If you have spent any time on Facebook in the last several months, chances are high you have run across the “Black and White Challenge” making its way from photographer to photographer. For those unfamiliar with this social media experiment, it goes something like this: Post a black and white photograph on your Facebook page each day for five days. Then, challenge someone else to do the same each of those days.
Although I enjoy viewing monochromatic images (both in general and during the recent Facebook challenge), I had not thought about black and white processing for my own work for quite some time. About 11 years to be exact…
To escape the stresses of intense corporate life, I began taking photography courses at the Chandler-Gilbert Community College in September 2001. Through my five semesters of classes (until the end of 2003), I learned what an aperture was, how to slow my shutter speed, ways to compose effectively, and many other foundational techniques. I also vividly remember learning that a black and white image should possess a bright white tone, a rich black, and a nice range of greys in between (the lack of such combination being one of the reasons some high dynamic range, or HDR, images fail, in my opinion…but I digress).
Eager to expand my photographic repertoire, in late 2003, I tried my hand at color slide film. I instantly found shooting in color helped me better express what I loved about what I saw and experienced in the outdoors. Despite the lingering and unforgettable fumes of stop bath and fixer trying to tempt me back to the darkroom, I chose to pursue my work in color…and as a result, the few remaining rolls of black and white film I owned aged well beyond their expiration date in my refrigerator.
Fast forward to this past October. During the Black and White Challenge on Facebook, my good buddy and talented photographer, Floris van Breugel nominated me to participate. Since then, I have scanned my collection of images, experimented with many in the digital darkroom, and finally selected five to offer to the challenge (and in the process, remembered just how fun it was to watch your photograph come to life in the darkroom trays while chit-chatting with your photographer friends. It was kind of like sitting around a warm campfire, only without the s’mores and tequila…). While I am a little late in joining this party, as the idiom goes, “Better late than never.”
With that, my first contribution to the Black and White Challenge is “In the Storm” (image atop this post) from the Schoodic Peninsula in Acadia National Park. This past February, while making my standard rounds along the western shoreline in the late afternoon light, I reconnected with one of my favorite views. I had high hopes that the fast-moving winter storm would break into a magical fiery sunset just after the sun disappeared behind the horizon. As I waited, I played.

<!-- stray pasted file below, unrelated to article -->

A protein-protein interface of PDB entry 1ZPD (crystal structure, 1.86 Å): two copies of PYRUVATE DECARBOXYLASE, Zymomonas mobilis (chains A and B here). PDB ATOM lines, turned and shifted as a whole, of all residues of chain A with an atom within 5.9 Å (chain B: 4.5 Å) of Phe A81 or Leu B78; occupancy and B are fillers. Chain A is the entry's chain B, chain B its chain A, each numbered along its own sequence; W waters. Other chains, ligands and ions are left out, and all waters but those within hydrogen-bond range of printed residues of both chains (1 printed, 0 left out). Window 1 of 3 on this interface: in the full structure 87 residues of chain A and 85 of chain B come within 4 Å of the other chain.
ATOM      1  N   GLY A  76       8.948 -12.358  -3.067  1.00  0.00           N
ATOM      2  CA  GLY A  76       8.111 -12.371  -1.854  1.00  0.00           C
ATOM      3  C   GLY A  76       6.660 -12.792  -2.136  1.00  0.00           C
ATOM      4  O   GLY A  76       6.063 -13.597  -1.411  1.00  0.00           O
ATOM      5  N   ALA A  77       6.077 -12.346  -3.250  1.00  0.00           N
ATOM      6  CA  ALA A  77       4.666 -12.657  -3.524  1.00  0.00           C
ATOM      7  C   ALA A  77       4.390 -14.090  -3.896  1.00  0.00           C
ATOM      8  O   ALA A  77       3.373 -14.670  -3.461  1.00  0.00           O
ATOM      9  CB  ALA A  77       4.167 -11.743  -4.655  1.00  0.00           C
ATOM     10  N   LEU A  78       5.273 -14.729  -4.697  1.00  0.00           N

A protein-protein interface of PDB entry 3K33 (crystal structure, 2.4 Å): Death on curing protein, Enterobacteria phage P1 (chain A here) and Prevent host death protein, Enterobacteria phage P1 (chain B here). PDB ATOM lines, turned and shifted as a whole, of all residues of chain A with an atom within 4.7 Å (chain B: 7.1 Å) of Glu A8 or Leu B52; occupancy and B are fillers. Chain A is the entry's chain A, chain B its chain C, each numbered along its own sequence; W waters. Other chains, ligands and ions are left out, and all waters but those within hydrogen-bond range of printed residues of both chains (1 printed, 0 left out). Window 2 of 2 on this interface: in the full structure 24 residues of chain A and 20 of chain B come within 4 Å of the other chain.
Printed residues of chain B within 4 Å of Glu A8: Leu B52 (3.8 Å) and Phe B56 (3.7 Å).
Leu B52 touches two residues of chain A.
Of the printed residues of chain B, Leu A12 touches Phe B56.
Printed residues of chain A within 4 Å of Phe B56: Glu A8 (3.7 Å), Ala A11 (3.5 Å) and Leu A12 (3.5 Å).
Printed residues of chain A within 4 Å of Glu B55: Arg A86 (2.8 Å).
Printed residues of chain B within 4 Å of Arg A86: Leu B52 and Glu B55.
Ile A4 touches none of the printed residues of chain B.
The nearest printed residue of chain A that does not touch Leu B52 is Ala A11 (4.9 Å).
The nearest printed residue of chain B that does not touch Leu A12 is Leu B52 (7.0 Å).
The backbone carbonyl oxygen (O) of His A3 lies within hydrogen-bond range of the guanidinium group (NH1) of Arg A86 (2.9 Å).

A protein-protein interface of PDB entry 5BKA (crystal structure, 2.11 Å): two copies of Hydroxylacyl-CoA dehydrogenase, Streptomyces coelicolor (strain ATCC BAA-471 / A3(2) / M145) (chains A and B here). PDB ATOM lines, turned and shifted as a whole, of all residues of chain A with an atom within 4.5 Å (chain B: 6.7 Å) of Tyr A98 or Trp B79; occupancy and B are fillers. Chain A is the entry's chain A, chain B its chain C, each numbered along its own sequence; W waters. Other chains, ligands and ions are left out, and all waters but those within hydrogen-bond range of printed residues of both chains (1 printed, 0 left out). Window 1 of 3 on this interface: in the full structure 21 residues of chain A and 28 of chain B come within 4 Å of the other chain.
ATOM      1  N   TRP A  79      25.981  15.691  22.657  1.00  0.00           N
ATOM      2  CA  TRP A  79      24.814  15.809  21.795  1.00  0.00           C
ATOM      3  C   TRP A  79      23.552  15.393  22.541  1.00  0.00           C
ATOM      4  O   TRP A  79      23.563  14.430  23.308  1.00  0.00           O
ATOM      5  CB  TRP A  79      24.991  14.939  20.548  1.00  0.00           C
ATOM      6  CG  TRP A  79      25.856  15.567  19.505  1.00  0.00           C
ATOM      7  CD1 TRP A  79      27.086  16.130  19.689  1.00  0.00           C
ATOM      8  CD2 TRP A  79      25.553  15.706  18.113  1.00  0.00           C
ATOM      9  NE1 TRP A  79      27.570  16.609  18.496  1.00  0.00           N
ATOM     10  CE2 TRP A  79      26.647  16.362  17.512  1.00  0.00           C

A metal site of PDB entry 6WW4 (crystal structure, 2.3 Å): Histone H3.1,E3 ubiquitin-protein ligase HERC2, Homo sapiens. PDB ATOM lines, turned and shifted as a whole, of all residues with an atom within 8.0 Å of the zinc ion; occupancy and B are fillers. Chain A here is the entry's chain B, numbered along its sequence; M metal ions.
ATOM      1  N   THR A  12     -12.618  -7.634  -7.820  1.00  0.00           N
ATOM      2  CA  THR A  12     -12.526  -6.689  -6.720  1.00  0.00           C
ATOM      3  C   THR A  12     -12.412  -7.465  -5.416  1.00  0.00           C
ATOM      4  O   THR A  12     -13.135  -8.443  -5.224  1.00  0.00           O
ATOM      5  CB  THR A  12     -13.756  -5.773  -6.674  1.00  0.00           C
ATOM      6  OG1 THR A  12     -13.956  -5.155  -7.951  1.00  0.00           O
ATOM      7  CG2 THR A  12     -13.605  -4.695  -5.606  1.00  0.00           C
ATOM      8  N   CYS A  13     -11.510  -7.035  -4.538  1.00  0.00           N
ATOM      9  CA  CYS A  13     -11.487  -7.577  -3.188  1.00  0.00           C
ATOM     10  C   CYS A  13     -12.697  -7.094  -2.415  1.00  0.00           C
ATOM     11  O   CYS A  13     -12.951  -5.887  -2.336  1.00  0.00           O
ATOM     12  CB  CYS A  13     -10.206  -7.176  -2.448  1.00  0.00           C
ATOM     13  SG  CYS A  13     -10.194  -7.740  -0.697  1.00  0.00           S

Specifically, I experimented with various shutter speeds to render the waves kissing the rugged cliffs into an ethereal mist. To do so, I slowed my exposure settings down as much as possible: ISO 50, f/22 at 30 seconds. I also added a three-stop graduated neutral density filter over the top portion of my frame, so as to darken the clouds and to pull some additional texture out.
When I looked at the results on my camera’s LCD, I enjoyed the composition and the idea of moving water. I felt, though, as if the motion effect (even at 30 seconds) was still too fast for what I envisioned. I turned to my Lee 10-stop Big Stopper neutral density filter to help me slow my shutter speed even further. I set the final exposure to ISO 50, f/22 at 502 seconds while using the Big Stopper filter in front of my lens. Here is the original color image (post continues after the photo):
When processing the photo on the computer, I decided the colors were not important to me conveying my desired message for this scene. On top of that, the even, diffused lighting lacked contrast and perhaps a little shape. In technical terms, it looked blah.
As we review in many of my workshops, if it’s not helping your story, take it out! I eliminated the color tones and increased the contrast through a series of spot-specific Level adjustments (like burning and dodging to achieve “a bright white, rich black, and a range of greys in between” in the traditional darkroom). While blue hues typically feel cold, I believe the image took on a sharper, even colder feeling, once I dropped the gloomy color out. Also, the increased contrast the black and white image displays offers the illusion of greater dimension and shape than the color version.
Do you agree? Which version of this image do you prefer and why? I’d enjoy hearing your thoughts in the Comments section below.
To fulfill the requirements of the challenge – and in honor of my Chandler-Gilbert Community College days – I nominate my dear CGCC friends on Facebook to participate: Mona Burato, Patty DeBermuda, and Lynn Welter! Let’s see what you’ve got, ladies!
Until tomorrow – Day 2!